Cumulative Cases: 937
Active Cases: 776
New Cases in Artsakh
Artsakh’s Ministry of Health has confirmed another two cases of COVID-19, bringing the total to five.
One of the patients is a family member of an earlier confirmed case from the Mirik community in Artsakh; the patient’s health is satisfactory. The second patient is a resident of the city of Karvajar in the Shahumyan region. The patient (born 1951) is in stable condition but has a number of pre-existing health issues and is under the supervision of doctors at the Republican Hospital. The patient’s family members have been in self-isolation for the past three days and under the supervision of doctors. Contact tracing is underway.
Protection of Economic Competition
During a press conference, Gegham Gevorgyan, the Chairman of the State Commission for the Protection of Economic Competition, provided updates on the ongoing monitoring activities conducted by the Committee.
Gevorgyan started with the merger application submitted by VEON Armenia and UCOM back in 2019 and said that the Commission reviewed over 600 documents and held discussions with both sides. But considering the current State of Emergency (SOE), the Commission has temporarily suspended its discussions regarding the merger of two major telecommunication operators. Gevorgyan went on to say that the Commission has not yet finalized its assessment and that there is no final decision regarding the merger.
Gevorgyan noted that the Commission continues monitoring various product markets throughout the country. He noted that their assessment has not shown a shortage of products among the major producers or supermarkets. The monitoring also showed that, although the prices of certain products started decreasing in the past two days, they are still higher compared to prices registered at the end of February (the Commission started its monitoring on February 26). However, with locally-produced agricultural products, such as tomatoes and cucumbers, prices are considerably lower compared to those registered in February. As of April 5, the price of one kilogram of flour has decreased from 290 AMD to 285 AMD (the initial price was 275 AMD). But despite the fluctuations, the price of bread in major supermarkets has not changed. Gevorgyan explained that not all the price increases were the immediate results of COVID-19 and that, in certain cases, it was because of the fluctuations of foreign currencies or problems with cargo transportation.
Earlier, Gevorgyan also reported that the Commission compared the prices of certain products within the same period of 2018 and 2020 to understand the dynamics of the registered changes. They analyzed the price of products like sugar, butter and eggs, which showed that, with increased competition, the prices of certain products have decreased in general. Gevorgyan did not exclude that certain business entities may try to use the current situation and unreasonably increase the prices of some products.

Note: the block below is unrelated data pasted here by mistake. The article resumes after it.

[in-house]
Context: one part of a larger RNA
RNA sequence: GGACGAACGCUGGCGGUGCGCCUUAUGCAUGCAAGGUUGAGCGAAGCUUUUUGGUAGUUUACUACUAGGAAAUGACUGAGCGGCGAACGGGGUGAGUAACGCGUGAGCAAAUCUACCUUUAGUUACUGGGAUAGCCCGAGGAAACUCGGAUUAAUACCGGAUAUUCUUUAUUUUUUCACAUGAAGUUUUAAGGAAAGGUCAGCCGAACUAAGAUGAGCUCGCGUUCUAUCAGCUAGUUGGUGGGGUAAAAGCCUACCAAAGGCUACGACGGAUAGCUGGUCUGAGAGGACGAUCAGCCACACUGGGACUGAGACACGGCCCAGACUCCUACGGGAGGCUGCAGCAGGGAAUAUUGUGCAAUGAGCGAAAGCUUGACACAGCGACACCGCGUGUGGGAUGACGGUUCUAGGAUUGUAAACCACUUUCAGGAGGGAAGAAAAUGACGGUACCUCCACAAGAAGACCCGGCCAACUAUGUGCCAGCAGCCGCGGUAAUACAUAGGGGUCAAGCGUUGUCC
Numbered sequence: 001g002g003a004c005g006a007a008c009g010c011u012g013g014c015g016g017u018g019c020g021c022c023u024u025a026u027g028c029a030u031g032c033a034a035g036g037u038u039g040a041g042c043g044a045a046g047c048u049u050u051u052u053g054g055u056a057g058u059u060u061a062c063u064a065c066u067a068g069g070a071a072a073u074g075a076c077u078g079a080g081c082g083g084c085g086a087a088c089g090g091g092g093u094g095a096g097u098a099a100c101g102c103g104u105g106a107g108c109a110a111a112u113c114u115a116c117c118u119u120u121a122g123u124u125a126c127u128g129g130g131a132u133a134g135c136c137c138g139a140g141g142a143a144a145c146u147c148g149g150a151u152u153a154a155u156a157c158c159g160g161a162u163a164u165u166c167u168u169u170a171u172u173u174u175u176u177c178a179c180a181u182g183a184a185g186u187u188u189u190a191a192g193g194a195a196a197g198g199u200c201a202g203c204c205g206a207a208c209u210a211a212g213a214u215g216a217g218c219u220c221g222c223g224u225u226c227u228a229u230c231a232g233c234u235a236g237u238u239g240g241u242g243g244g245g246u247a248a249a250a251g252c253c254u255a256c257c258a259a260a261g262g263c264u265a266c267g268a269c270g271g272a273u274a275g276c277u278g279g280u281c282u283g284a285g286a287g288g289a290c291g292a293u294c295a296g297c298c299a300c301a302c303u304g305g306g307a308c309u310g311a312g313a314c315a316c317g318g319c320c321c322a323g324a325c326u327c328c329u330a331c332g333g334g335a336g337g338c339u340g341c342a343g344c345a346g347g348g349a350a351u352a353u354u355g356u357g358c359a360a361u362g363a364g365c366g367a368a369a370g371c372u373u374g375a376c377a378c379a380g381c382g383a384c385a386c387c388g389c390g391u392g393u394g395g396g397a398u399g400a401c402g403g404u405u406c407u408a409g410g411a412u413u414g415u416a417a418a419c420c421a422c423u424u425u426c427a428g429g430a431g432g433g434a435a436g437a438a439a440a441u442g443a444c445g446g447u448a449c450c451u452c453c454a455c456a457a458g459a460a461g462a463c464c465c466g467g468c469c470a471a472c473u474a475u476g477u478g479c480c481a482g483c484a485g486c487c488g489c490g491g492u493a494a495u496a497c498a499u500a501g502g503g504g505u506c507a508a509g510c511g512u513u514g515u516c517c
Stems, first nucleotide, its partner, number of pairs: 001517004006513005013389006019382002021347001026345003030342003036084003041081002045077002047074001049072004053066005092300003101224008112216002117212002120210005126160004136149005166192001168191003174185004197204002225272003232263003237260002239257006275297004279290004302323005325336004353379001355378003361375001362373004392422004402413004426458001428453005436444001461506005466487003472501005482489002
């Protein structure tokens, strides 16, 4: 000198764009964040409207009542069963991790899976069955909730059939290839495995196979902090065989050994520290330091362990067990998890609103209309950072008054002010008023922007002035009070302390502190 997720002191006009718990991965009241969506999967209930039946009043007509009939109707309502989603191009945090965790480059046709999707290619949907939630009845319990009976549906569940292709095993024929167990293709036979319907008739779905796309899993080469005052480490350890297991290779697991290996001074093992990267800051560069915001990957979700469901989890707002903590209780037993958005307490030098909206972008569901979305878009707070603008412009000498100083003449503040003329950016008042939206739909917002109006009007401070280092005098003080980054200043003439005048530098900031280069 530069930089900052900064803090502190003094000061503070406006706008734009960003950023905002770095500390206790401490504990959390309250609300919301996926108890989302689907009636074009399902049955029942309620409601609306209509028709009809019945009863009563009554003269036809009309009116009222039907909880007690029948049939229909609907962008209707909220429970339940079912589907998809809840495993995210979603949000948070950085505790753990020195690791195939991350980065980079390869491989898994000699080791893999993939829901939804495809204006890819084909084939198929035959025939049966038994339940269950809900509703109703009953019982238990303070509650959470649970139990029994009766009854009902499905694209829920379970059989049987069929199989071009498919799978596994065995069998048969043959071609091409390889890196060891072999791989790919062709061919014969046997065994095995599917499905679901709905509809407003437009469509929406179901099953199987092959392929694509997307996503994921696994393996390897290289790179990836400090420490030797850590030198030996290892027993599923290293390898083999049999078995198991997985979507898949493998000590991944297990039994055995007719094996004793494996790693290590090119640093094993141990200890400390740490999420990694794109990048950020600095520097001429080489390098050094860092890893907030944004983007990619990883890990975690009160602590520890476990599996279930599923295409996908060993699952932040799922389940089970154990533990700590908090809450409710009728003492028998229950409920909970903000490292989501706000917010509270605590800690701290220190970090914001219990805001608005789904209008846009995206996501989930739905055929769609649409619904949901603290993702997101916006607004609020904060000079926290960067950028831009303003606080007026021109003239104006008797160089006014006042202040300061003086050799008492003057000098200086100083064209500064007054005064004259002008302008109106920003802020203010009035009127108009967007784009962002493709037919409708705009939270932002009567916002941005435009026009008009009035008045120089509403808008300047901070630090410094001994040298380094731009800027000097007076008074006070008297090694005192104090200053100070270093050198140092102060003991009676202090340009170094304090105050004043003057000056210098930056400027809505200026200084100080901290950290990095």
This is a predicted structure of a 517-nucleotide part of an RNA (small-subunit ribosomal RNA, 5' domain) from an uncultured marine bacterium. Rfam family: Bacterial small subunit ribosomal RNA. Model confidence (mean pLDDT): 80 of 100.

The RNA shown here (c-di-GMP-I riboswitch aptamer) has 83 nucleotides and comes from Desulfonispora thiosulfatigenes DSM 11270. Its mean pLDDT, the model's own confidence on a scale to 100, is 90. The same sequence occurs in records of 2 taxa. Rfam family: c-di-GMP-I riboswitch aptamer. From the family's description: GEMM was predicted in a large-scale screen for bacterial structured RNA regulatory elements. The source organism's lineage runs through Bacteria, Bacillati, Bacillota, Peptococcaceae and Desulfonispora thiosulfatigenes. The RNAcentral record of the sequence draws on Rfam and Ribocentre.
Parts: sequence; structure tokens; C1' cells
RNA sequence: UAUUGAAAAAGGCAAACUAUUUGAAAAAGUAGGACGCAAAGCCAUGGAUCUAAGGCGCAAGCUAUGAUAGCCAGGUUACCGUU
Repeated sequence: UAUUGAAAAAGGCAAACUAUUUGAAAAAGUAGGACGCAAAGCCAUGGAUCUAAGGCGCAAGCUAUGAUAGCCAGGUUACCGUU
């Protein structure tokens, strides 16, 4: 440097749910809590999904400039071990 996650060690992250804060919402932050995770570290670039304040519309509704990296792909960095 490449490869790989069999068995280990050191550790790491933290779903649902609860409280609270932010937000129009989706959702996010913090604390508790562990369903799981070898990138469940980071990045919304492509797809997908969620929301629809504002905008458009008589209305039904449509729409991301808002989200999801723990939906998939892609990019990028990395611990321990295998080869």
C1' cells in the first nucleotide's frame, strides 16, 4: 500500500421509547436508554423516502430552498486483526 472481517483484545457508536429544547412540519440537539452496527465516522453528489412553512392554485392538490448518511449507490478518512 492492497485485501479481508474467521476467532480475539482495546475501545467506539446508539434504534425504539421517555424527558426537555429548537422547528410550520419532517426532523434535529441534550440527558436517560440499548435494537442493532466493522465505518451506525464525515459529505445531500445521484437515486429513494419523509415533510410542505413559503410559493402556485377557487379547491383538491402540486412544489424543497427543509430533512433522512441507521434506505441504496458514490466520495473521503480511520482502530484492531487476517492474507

Speaking about the fluctuation in the price of eggs, Gevorgyan noted the Commission was closely following the situation since the market price of eggs was below its cost. Gevorgyan said that complaints were submitted to the Commission by smaller egg-producing companies but that the situation is stabilizing now. Although lower prices are in everyone’s interest, Gevorgyan stressed that they still need to be economically justifiable. Earlier, the Commission adopted a decision which states that violating the legislation on the Protection of Economic Competition during the state of emergency will be more strictly punished.
Press Conference: COVID-19 Update by Health Minister
Armenia’s Health Minister Arsen Torosyan gave a press conference to provide an update on the COVID-19 situation in Armenia.
The Minister said that the number of confirmed cases has started to reduce thanks to the state of emergency and the restriction on movement, This, however, does not mean that “we have to loosen restrictions or feel reassured that the worst is behind us, this is not true.” Torosyan said while Armenia does have lower numbers now, the number of sources has increased. Recently confirmed cases have a wide geographic spread, indicating that community spread is continuing and restrictions are still needed. Torosyan also said that the virus has a long incubation period and therefore it is still too early to make assumptions. Ongoing activities such as discovering patients, testing, treating and isolating contact circles needs to continue and be implemented more widely. Until there is a cure for the virus or a vaccine, Torosyan said Armenia needs to make sure the situation is controllable, meaning the healthcare system remains capable of taking care of patients. The Minister said it will truly be a crisis if the number of confirmed cases becomes too much for the health system to handle.
While 80 percent of COVID-19 patients do not need treatment in hospitals and many countries have adopted the policy of leaving such patients to recover at home, Armenia is not following that system just yet, the Minister said. Patients with no symptoms do not require medicine and so there is no need to panic about a medication shortage. “Light cases also do not need any specific treatment other than the occasional painkiller, something to bring down the patient’s temperature and a lot of liquids,” he said. Authorities are doing everything to avoid reaching a point where infected patients will be left to recover at home. If that happens, there will be more specific instructions by the Ministry of Health.